inductive pickup from igniton coil voltage reading

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hello people,

I attache a JPG picture of what I did in reading the pulse voltage from ignition coil. I try to make a tachometer from this concept, pickup signal of ignition process then integrate the signal, count and display. But the point is that I don't know how high voltage is when I pickup from the ignition line.

I did measure with the multimeter at the same point as show in the JPG, but the voltage displayed vary if I change the max. limit on the multimeter. I did not move the point on the measured line. In fact, at first I set the max. limit to 600V and it read 36V, then I think I can use max. limit of 200V but it read 3.6V. Max. limit of 20V, it read 0.36V.

Are any experts have explanation for me, please?

Komgrit S.

"Chill out with Atmel Corp."
- Scud88.

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oh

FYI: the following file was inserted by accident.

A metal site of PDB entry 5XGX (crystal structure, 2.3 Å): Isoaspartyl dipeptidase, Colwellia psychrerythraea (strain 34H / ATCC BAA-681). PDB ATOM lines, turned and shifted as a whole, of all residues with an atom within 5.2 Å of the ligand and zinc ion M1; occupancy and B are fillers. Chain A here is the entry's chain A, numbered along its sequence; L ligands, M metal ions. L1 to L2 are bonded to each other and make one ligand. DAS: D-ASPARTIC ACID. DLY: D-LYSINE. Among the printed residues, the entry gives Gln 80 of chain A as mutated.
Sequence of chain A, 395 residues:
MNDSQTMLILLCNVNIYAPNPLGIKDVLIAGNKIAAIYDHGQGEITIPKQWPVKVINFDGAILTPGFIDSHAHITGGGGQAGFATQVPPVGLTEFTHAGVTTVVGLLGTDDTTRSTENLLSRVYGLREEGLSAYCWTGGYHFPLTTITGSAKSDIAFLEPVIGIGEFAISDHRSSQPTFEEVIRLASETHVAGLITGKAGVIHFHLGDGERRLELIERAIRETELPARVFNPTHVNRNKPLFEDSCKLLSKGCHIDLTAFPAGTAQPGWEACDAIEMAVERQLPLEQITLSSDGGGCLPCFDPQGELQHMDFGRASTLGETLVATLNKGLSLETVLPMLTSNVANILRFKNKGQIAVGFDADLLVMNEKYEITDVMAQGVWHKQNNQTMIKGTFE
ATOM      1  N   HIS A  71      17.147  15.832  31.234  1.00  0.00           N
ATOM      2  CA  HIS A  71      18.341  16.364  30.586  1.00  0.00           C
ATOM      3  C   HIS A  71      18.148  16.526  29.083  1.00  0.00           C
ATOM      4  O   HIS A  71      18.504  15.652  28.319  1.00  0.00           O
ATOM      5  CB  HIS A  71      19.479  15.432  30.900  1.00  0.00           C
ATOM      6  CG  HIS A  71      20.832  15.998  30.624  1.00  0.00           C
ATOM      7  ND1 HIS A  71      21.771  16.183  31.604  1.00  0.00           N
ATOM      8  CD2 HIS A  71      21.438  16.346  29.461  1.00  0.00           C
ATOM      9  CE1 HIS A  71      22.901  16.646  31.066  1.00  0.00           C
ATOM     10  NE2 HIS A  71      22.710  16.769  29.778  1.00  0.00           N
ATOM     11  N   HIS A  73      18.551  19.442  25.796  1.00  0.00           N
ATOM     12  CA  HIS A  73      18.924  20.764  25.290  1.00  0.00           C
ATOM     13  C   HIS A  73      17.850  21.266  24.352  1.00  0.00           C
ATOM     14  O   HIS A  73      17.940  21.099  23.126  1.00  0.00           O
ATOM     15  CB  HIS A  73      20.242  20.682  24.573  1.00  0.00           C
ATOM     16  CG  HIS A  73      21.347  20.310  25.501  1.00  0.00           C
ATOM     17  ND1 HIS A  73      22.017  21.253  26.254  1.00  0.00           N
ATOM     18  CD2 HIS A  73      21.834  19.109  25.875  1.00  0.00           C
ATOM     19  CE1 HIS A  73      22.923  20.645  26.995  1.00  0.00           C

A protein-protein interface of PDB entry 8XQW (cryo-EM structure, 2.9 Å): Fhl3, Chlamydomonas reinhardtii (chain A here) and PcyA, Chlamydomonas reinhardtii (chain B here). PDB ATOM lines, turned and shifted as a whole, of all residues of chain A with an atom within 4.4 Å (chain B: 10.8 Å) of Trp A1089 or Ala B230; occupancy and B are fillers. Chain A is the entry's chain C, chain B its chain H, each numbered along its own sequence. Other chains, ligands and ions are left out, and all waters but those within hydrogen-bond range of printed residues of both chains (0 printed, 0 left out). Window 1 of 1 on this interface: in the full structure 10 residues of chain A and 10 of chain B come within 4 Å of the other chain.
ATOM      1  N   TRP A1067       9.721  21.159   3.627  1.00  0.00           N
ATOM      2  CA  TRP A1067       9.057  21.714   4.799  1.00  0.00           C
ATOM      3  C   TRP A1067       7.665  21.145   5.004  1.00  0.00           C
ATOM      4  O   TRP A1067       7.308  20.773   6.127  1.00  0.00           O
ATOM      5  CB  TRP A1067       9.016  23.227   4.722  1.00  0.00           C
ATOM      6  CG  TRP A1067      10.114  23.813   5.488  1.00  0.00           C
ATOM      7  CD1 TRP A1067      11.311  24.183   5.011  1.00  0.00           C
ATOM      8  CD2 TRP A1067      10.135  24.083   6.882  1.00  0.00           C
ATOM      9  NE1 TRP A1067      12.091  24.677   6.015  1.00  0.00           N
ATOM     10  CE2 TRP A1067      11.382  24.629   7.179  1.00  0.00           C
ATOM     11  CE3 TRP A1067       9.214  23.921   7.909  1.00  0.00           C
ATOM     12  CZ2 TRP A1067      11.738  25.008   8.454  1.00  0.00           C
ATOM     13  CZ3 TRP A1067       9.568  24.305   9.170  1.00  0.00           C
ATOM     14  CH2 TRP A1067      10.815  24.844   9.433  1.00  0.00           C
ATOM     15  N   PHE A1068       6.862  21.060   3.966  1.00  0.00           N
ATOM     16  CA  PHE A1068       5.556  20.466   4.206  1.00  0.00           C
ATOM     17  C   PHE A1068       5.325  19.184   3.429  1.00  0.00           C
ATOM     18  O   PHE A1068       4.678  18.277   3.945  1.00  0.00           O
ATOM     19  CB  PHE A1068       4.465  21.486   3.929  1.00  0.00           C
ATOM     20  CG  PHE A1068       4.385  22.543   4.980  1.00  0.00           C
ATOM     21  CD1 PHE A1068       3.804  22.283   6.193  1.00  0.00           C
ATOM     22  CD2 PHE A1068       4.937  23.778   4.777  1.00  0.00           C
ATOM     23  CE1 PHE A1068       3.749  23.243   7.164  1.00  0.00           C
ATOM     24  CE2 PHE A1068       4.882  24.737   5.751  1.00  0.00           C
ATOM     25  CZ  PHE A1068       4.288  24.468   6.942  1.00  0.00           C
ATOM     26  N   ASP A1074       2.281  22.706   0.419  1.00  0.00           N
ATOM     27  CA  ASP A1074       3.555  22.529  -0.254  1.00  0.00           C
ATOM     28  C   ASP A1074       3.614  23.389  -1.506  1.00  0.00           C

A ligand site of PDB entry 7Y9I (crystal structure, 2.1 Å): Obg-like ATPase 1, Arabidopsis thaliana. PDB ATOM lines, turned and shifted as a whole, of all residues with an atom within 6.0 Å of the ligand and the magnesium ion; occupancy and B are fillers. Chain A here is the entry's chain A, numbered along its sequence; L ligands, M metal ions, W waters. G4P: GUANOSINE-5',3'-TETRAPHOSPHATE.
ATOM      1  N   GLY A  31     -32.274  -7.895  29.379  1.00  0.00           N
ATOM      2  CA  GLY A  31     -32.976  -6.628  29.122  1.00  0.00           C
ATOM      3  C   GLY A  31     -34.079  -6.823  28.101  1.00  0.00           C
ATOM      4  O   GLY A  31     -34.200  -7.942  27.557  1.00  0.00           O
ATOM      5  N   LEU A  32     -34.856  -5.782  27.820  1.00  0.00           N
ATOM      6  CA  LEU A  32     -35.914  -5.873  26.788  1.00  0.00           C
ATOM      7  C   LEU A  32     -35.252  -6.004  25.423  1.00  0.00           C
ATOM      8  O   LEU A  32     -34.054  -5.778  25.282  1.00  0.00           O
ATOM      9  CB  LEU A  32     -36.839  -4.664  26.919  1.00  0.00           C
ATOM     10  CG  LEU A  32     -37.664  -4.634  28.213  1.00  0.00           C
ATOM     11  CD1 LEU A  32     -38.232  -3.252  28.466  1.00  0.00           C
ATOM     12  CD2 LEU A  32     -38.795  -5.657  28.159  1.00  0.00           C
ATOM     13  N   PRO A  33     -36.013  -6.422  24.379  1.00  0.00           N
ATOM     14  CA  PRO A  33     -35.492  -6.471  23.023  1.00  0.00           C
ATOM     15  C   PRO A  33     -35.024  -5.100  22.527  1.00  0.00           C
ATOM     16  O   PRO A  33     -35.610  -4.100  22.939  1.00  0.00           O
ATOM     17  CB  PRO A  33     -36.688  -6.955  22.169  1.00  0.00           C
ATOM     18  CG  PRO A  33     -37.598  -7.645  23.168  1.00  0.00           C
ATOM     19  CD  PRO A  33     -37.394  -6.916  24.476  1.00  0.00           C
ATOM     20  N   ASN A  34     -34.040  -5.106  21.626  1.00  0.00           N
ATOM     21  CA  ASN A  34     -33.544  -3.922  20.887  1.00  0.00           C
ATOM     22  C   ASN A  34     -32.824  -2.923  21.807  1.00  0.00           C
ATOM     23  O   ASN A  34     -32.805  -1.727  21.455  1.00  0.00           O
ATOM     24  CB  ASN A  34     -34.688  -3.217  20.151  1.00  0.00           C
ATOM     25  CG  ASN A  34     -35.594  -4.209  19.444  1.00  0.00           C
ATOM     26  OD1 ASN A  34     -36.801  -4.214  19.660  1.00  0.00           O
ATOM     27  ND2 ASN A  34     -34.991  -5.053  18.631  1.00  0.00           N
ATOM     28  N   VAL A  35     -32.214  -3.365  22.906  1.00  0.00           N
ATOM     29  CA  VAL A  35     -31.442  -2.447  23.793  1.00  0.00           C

picture

Attachment(s): 

"Chill out with Atmel Corp."
- Scud88.

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Scud88,

If you are using an analog meter, such as the old Simson 260 stype meter, the meter indicator will have a tendancy to dampen the signal because of the meter movement response. The meter indicator is mass and has weight. The pulse is quite narrow. The pulse width is not wide enough to move the meter needle and display an accurate measurement. You will need to measure the "Peak" voltage of the ignition pulse, as this is what will actually damage the measuring input.

If you are using a digital meter, the same holds true with regard to the "Peak" pulse amplitude. The digital meter integrates the measured value over time and therefore displays a much lower "average" value.

The deference between the analog meter and the digital meter is that the analog meter integrates mechanically, and the digital meter integrates electronically.

In any case, you will have to figure out a way, say, by using a rectifying diode and several high voltage capacitors in series, effectively storing a DC voltage level on the series connected capacitors.